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New Zealand

Kiwi Bank: the people's bank

The deputy prime minister of New Zealand has recently been promoting the establishment of a New Zealand-owned bank to provide branch services nationwide. It is being coined the 'People's Bank' or 'Kiwi Bank'.

In New Zealand, five banks control 90% of the country's bank assets. All five are entirely owned in either Australia or Britain and have recently enjoyed an increase in their profits. The deputy prime minister has said that people could expect full banking services and lower fees from the Kiwi Bank, and hopes its existence will encourage lower fees and the improvement of services of the other banks, as they will have to compete with the Kiwi Bank.

New Zealand Post (NZ Post), a state-owned enterprise, has put forward a business plan to run the Kiwi Bank through its branch network. NZ Post has already been using its extensive network of post shops and agencies to provide counter services for the receipt of bill payments for a variety of utility companies and other service providers. It is believed cash banking services are therefore a logical extension. It is estimated that the Kiwi Bank's set-up costs will be about NZ$80 million ($39.2 million).

It is understood that NZ Post will raise debt and pay the government a lower dividend to finance the set-up costs. The exact nature of the government's continuing proposed financial help has not yet been settled.

The level of government assistance has been raised as a concern, especially in the initial stages. Significant investment will be required in terms of human resources, and in developing adequate security and technology requirements to upgrade the existing NZ Post network, allowing it to provide core retail banking services. However, a parliamentary select committee was recently told by the NZ Post chairman and its chief executive that NZ Post already handles a large number of financial transactions and believes that its efficient postal operation and cost structure, coupled with improved back-office technology, provide substantial cost advantages over the existing banking market. The committee was also told that NZ Post intends to provide simple mortgage facilities and savings accounts, and will service private individual customers. NZ Post has said it will not enter the corporate banking market.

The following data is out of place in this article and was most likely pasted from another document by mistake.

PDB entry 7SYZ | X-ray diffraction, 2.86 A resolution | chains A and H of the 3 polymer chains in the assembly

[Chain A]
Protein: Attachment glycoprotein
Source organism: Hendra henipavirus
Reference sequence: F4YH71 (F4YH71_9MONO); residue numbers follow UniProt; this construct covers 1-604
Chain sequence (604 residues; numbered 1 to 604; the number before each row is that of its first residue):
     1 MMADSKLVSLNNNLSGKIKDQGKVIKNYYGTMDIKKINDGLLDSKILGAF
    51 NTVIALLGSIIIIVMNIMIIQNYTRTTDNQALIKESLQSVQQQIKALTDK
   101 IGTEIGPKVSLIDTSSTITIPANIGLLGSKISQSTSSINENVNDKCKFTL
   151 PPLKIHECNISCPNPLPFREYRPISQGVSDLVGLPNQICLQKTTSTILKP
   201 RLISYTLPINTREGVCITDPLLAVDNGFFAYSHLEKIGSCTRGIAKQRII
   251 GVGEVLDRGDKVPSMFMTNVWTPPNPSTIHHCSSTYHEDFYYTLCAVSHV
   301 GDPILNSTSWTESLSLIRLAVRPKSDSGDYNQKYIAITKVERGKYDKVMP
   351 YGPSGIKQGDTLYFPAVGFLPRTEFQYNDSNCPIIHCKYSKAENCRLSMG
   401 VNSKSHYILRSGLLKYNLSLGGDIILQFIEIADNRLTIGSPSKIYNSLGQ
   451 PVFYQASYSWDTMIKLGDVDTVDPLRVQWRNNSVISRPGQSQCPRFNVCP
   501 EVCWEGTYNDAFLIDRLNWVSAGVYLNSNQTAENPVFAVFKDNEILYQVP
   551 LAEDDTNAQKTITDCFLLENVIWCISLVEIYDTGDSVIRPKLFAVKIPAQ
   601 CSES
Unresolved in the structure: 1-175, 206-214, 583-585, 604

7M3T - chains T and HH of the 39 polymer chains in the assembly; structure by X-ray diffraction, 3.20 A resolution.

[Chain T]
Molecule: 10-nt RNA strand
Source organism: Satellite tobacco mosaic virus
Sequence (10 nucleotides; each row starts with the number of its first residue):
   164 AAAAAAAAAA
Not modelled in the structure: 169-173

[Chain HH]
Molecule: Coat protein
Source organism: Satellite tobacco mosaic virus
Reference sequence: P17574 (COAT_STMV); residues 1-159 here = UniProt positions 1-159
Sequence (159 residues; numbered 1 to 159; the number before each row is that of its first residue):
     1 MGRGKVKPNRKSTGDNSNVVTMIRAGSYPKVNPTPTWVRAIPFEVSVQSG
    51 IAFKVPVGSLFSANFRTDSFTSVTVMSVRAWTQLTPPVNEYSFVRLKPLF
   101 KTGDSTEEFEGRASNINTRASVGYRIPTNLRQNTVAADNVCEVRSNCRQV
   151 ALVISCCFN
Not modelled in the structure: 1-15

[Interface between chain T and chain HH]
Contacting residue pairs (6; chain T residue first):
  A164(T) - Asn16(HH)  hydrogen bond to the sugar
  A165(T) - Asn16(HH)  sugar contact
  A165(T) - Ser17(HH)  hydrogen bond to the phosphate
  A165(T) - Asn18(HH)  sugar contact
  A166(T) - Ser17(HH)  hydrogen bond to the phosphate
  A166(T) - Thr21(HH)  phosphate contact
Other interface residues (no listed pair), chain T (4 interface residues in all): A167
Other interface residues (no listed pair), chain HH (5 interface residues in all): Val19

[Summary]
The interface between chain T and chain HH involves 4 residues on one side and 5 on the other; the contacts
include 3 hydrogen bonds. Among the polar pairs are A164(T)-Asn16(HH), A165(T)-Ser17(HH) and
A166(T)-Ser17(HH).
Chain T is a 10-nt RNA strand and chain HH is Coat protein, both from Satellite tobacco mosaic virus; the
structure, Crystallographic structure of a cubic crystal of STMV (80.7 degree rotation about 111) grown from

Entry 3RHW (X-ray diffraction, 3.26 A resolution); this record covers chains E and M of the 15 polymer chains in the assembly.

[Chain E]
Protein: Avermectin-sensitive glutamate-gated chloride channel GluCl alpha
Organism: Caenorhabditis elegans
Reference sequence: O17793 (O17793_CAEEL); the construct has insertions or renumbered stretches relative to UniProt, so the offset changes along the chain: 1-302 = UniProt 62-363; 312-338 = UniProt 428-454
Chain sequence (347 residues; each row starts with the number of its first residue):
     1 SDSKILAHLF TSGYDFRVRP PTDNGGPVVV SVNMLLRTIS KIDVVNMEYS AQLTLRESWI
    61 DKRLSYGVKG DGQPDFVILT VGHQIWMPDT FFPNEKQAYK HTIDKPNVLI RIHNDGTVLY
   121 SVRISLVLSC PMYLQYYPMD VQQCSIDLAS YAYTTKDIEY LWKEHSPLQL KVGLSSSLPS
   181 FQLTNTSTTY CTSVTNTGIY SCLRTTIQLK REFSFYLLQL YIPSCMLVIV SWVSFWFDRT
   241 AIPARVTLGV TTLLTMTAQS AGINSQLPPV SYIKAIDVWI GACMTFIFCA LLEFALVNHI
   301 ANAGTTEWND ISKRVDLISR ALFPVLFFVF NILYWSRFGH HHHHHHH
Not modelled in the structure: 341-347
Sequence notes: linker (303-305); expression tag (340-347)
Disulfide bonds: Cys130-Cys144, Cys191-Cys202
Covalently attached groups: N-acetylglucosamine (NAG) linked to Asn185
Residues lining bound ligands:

Previous government-owned banks have not been entirely successful in New Zealand. In the last decade, a government-owned bank had to be substantially recapitalized before being sold to the private sector. Also, a venture capital provider (Development Finance Corporation) was established in the early 1980s by the government to help businesses raise finance. This entity was sold by the government and failed shortly after that. There was no government guarantee in place, but the fact that it was allowed to collapse caused significant economic and political fall-out, both domestically and overseas.

Opposition members of parliament claim that using NZ Post as a bank will worsen its financial situation. With the increase in electronic mail, and growing competition in the mail delivery business in New Zealand, NZ Post faces an uncertain future. It is therefore not surprising it is looking at potential new activities. The deputy prime minister believes that the bank will eventually be worth more than NZ Post, although it is expected to make a loss in the early stages.

Irrespective of the philosophical arguments for and against its establishment it seems likely that existing banks will have "Kiwi Bank" as a new competitor within the next 12 months.

James Aitken, Michael Dineen, Andrea Newland

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